It's possible that one of the pivotal events in human evolution occurred around 37 million years ago, when a tiny bug-eating primate the size of a chipmunk journeyed from Asia to Africa by crossing a broad sea that connected the modern-day Atlantic and Indian oceans.

A team of international scientists think they've found evidence of this mighty migration in 14 fossilized teeth uncovered in the Southeast Asian country of Myanmar. The teeth belong to a long-extinct species the scientists have dubbed Afrasia djijidae and who bear a striking resemblance to another ancient primate uncovered in North Africa, Afrotarsius libycus.

You really have to put them under a microscope to figure out any differences, says K. Christopher Beard, a paleontologist with the Carnegie Museum of Natural History and coauthor of a paper on the new find that appeared Monday in the journal Proceedings of the National Academy of Sciences.

Beard says Afrasia djijidae probably resembled a pygmy marmoset, the tiny South American primate also known as a dwarf monkey. Based on the structure of its teeth and the fact that such a tiny primate would need a high-protein diet, the researchers think Afrasia dined on insects and fruit. 


A pygmy marmoset -- possibly similar to the newly discovered fossil species A. djijidae. Credit: RegBarc via Wikimedia Commons.

While Afrasia appears to be related to fossils found at other Asian sites that are as much as 7 or 8 million years older, scientists haven't been able to find any older relatives of Afrotarsius in Africa -- suggesting that Afrotarsius was a newcomer to the continent, which at that point in history was a large isolated island, like Australia is today.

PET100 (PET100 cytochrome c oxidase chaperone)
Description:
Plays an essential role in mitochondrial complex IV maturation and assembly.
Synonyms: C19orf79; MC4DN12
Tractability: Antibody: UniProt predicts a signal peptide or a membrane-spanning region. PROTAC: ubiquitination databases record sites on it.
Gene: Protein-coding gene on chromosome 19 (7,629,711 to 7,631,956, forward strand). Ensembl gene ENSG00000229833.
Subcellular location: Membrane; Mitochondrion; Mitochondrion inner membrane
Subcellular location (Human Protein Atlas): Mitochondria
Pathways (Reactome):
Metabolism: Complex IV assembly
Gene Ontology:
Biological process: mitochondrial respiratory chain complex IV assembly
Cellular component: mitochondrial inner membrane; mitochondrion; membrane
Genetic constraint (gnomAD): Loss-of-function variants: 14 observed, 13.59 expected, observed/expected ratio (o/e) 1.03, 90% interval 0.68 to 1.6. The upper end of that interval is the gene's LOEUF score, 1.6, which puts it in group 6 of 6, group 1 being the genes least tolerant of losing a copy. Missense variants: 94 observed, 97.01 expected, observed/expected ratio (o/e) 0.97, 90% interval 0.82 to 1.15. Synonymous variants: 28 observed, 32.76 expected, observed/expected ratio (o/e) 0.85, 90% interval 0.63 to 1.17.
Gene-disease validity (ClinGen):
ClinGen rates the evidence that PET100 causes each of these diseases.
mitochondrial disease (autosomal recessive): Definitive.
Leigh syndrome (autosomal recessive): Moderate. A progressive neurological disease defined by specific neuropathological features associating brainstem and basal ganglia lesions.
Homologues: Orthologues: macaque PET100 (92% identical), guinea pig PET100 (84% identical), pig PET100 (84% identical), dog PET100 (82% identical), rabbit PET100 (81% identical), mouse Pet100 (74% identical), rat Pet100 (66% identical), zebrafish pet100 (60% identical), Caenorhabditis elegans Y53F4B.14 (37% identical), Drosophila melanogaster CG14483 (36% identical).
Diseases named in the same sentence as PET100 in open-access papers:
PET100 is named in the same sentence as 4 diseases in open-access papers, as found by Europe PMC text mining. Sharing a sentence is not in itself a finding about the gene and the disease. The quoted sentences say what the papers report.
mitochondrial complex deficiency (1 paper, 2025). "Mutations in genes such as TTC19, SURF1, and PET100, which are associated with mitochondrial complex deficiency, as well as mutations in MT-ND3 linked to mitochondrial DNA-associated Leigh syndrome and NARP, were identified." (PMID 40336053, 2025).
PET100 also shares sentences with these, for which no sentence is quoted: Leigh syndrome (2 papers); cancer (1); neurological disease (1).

Because Afrasia and Afrotarsius are from around the same time period and look so similar, that's a clue that the migration happened at that time -- if the migration had happened earlier, the two lineages would likely have diverged more visibly, according to Beard.

Once Afrasia made it to Africa, it found itself without the same kind of competition for resources from other primates that it faced in its homeland. That window of opportunity would allow Afrasia and its descendants to flourish, setting the stage for the evolution of more advanced primates in Africa -- including, perhaps, humans.

Our idea is that the actual colonization of Africa itself probably led to real starburst of evolution, Beard says. These early proto-monkeys won the evolutionary lottery.

One obvious question looms large: How did a rodent-sized primate cross hundreds of miles of ocean? Beard says researchers can only speculate, but it's possible that Afrasia hitched a ride on a floating miniature island.

Sometimes when you have giant hurricanes, the torrential rains can be so heavy that riverbanks will cave off into rivers. If it's a big enough piece of earth so that you've got trees growing out of it and monkeys living in those trees, once it gets washed out to sea, you've got seafaring monkeys, Beard says.

Scientists have seen these floating 'islands' out at sea after big storms and even documented castaway animals hanging on for dear life, according to Beard.